Financial Well-Being Blog

Federal vs. Private Student Loans
June 07, 2024

The Difference in Federal vs. Private Student Loans

College-Career Planning

A college education is one of the largest investments you will make in your life. You have options when it comes to paying for college including savings, 529 plans, Education Savings accounts, scholarships, grants, fellowships, work-study programs, employer assistance and student loans. Many students turn to student loans to help cover the cost of tuition, fees and other expenses.


Generally, there are two types of student loans—federal student loans and private student loans. While both options can help students pay for their education, we’ll dive into the key differences between the two.

Federal Student Loans

Federal student loans are funded by the federal government. For the undergraduate, dependent student, there are two types of federal loans – student and parent. The Direct Loan is the best option for most student borrowers, as it allows the student to borrow in their own name without a cosigner and at a relatively low interest rate. The Direct PLUS for Parents Loan is available to parents of dependent students and is intended to cover college expenses not covered by the student loan.

Direct Loans for Students Offer:

  • Lowest interest rates
  • The student assumes the debt
  • Unsubsidized and subsidized options

All students who complete a FAFSA will be considered for a Direct Unsubsidized Loan. There is no credit check, and students can borrow up to $5,500 for the first year, $6,500 for the second year, and $7,500 for subsequent years with a max of $31,000 for a bachelor’s degree. For students who demonstrate financial need, they may be considered for a Direct Subsidized Loan. In this type of loan, the U.S. Department of Education covers (i.e., subsidizes) the interest for this loan while the student will not be charged interest while they are enrolled in school or during the six-month grace period once they graduate or leave the school.


While students are allowed to defer repayment of their federal student loans, the interest will accrue on unsubsidized loans, which means it's "costing" them to use this loan. Differently, a student in school can defer their subsidized loan and not accrue interest. Students can always choose to pay the interest that accrues even when they are not required to make a payment, and doing so will likely decrease the amount of money they repay over the life of the loan.

A Direct PLUS for Parents Loan:

  • Often has a higher interest rate than private student loans
  • Requires the parent to be the borrower, leaving the parent responsible for all payments with no option to transfer the loan to the student
  • Does not require a minimum credit score; although, the interest rate is affected by credit ranking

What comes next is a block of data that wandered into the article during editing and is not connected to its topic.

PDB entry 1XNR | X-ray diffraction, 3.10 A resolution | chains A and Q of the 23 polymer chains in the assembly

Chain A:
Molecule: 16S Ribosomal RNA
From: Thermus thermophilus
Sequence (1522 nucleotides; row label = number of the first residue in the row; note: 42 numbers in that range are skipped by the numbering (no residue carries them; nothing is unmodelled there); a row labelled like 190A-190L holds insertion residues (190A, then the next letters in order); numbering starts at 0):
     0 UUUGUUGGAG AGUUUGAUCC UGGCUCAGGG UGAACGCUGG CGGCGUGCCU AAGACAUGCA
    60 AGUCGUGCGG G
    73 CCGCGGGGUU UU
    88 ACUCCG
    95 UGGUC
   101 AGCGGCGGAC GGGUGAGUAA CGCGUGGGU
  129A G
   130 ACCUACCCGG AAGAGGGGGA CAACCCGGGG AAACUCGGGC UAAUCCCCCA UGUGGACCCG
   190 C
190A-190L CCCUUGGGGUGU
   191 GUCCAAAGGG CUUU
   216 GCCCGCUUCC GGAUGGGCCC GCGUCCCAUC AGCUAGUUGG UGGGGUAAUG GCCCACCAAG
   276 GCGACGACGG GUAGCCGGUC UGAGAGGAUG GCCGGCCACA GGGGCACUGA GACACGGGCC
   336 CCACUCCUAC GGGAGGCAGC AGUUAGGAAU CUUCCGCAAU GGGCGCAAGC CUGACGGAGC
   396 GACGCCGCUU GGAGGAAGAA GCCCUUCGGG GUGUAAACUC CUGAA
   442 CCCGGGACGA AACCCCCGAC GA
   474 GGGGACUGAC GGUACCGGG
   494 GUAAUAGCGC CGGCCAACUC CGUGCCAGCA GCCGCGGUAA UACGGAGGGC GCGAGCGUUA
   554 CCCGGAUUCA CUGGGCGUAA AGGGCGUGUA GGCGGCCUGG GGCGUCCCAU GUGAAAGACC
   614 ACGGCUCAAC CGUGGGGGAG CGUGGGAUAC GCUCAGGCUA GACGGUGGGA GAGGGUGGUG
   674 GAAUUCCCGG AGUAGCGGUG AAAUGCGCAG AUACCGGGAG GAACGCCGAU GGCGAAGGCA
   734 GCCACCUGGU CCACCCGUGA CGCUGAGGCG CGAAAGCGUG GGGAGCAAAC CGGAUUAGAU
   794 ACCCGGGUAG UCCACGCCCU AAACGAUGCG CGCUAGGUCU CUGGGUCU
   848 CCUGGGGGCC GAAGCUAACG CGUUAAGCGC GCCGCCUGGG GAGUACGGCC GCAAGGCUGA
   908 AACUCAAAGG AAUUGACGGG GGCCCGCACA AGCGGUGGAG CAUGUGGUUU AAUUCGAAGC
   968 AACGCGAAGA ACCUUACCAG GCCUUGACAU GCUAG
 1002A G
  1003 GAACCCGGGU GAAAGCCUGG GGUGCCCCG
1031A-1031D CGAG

• Has an option to defer but are unsubsidized and begin accruing interest immediately

A Direct PLUS for Parents Loan is a federal student loan where parents of dependent, undergraduate students are eligible to borrow up to the full cost of attendance minus any financial aid their student received, including grants, scholarships, or loans. We recommend shopping around before taking out a Direct PLUS for Parents Loan, as rates and options are not necessarily the best for everyone.


To begin the process for any federal student loan option, you must first complete the Free Application for Federal Student Aid (FAFSA®) form.

Private Student Loans

Private student loans are loans made by a lender such as a bank, credit union, or other financial institution. Private student loans may be a good option for students who have exhausted their direct federal student loans and need additional funding to cover the cost of education. They’re often a better alternative to the federal Direct PLUS for Parents Loan.

Private student loans offer:

  • The ability to shop around for the best interest rate
  • An interest rate that is determined by your credit history
  • Various repayment options
  • Often the student can assume the loan at some point

When scholarships, grants, and federal aid aren’t enough, private student loans can be a necessary and cost-effective way to fill educational funding gaps. At CommunityAmerica, we want to make financing college easy so you can focus on achieving your dreams of higher education at the school of your choice.


CommunityAmerica offers a student loan that functions as a line of credit that might be the right fit for your family. We offer flexible repayment options and a co-borrower release once the student can qualify to hold their own loan.


And if you have any questions, get in touch with our free dedicated College Planner for individualized guidance for your future plans.

Was This Article Helpful?
0 of 0 people found this article helpful
About the Author
Karly Scholl Headshot
Karly Scholl

College & Career Planner

Karly is a College & Career Planner at CommunityAmerica. She can help you navigate the most important stages of the college and career planning process, including career exploration, choosing an educational program, and establishing realistic financial expectations around funding your education.